Nanaimo city council is considering a bylaw that would see people ticketed for leaving dogs in vehicles during hot weather. Similar bylaws are in place in other B.C. communities like Surrey and Delta.

Proposed bylaw targets owners who leave dogs in hot vehicles

NANAIMO – Animal advocates call for a new ventilation bylaw that could see people penalized for leaving dogs in hot cars.

Animal advocates want the city to turn up the heat on people who leave dogs in hot cars.

Nanaimo city council will look into a new bylaw that could see people ticketed for keeping pooches in their cars during hot weather.

Animal advocates are calling for the city to consider a new ventilation law which they say would act as a deterrent and give enforcers another tool to deal with the issue of dogs in distress.

Similar bylaws have already rolled out in  B.C. communities like Surrey and Delta.

According to the Nanaimo SPCA, it received a total 54 alerts of dogs left in vehicles this July. One dog died this year from overheating.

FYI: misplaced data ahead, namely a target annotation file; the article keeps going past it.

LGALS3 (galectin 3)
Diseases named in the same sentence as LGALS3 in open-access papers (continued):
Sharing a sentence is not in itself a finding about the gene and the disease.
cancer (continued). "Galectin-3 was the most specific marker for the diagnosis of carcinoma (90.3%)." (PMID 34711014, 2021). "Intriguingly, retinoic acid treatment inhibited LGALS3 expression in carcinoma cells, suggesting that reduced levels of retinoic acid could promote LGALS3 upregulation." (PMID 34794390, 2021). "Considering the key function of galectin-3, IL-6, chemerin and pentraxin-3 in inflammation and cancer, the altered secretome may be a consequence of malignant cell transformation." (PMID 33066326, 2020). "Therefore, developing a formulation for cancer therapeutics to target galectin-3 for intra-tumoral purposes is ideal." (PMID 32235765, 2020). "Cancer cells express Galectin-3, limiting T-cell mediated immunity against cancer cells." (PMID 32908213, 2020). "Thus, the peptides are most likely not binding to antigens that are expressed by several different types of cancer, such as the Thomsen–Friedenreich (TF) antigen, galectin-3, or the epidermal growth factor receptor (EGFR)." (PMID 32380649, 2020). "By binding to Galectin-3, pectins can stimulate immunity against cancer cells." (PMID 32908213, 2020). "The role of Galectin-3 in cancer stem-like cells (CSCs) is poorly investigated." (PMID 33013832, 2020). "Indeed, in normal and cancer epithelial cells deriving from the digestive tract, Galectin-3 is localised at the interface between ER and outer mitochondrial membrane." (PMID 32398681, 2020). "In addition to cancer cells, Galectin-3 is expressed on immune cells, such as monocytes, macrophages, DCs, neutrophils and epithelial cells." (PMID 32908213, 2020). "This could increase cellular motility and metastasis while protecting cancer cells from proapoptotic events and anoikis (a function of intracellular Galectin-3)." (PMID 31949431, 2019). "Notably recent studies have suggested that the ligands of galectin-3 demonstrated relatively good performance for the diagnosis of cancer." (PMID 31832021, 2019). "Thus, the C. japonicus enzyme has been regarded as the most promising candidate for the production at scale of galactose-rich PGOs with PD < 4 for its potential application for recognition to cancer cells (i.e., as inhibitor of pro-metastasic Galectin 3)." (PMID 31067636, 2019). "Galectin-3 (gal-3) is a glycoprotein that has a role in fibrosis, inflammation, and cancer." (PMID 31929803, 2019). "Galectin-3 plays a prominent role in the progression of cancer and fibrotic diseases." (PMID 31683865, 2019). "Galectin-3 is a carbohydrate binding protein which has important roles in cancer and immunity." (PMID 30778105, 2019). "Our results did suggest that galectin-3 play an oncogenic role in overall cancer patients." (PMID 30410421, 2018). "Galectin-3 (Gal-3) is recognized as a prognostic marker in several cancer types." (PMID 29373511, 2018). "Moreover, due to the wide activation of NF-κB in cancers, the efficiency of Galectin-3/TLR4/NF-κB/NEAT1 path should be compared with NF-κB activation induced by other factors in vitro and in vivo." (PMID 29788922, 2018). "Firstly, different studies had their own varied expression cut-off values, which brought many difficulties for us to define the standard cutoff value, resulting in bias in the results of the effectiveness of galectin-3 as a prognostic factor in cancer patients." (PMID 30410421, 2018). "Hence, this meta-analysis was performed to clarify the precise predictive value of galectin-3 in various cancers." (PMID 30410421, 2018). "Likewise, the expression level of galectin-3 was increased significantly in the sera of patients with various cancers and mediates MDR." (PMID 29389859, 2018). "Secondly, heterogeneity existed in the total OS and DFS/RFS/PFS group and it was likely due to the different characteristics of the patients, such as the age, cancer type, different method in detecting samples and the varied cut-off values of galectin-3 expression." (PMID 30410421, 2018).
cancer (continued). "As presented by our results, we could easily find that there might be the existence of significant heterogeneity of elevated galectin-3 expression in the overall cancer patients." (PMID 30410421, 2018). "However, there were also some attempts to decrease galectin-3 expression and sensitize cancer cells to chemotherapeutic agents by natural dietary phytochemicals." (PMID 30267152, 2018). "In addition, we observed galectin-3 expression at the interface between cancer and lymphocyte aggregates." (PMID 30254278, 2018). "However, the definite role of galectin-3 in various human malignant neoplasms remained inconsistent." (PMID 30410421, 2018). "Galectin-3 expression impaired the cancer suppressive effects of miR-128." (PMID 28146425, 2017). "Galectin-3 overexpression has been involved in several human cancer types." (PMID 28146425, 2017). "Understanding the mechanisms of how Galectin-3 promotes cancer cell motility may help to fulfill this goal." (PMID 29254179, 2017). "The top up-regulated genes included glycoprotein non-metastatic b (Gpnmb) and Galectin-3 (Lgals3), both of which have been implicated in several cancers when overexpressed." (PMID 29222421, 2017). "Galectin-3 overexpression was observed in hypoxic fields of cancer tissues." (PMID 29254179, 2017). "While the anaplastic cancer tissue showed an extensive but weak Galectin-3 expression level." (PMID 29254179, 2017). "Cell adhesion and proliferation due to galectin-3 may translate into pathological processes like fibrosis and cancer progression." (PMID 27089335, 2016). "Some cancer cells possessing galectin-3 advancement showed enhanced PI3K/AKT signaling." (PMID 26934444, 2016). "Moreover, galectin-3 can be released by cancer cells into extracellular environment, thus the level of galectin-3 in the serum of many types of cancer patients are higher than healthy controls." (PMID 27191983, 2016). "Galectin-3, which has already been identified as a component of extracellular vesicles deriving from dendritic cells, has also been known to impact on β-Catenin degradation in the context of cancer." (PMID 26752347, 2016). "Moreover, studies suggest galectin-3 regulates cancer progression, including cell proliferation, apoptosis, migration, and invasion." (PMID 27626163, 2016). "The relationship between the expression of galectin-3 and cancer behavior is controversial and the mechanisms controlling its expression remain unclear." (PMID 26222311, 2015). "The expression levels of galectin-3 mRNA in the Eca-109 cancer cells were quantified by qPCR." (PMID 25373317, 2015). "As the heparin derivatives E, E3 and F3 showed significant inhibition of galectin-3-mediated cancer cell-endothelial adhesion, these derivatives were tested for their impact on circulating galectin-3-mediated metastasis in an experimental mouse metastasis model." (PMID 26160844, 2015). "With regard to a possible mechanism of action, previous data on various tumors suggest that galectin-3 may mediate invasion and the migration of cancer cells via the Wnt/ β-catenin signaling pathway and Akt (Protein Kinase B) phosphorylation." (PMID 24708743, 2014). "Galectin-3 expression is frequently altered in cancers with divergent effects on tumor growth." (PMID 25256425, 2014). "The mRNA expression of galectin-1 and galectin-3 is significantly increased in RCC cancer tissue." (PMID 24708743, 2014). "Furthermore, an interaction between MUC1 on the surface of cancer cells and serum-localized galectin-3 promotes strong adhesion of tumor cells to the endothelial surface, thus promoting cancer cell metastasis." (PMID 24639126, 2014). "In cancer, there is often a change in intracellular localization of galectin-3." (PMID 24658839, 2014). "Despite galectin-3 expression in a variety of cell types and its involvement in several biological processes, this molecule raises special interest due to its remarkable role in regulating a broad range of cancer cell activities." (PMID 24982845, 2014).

“We plaster the province with signs and advertising about don’t leave your dog in hot cars and every single summer we see again, again and again it happening every day,” said Leon Davis, Nanaimo SPCA branch manager. “If education isn’t working maybe some sort of legislation has to take its place or complement it at least.”

But just how much bite should the bylaw have?

Nanaimo resident Julie MacTire, who supported the bid for a bylaw, said her aim is to address people who cause extreme distress or death to animals by leaving them in cars, but wouldn’t want to see the law used as a club to punish people just for running into 7-Eleven for five minutes.

However, Coun. Bill Bestwick said it should be a “stick” and it should be strong enough that it’s “not just something that’s weak and feeble and non-enforceable.”

“Make it so that it actually has some teeth because it shouldn’t take very many of those within our community that people start to go, ‘oh, holy cow,’ and to be a little bit vigilant about it,” he said.

The SPCA is also hoping the city considers other animal welfare laws around basic care and inadequate and dangerous tethering. City staff members will meet with animal control and the SPCA to talk about proposals and will look into what municipalities are allowed to regulate, best practices and whether the city should make changes to animal control or create a standalone bylaw.

When a report and bylaw will be presented to council has not been announced.

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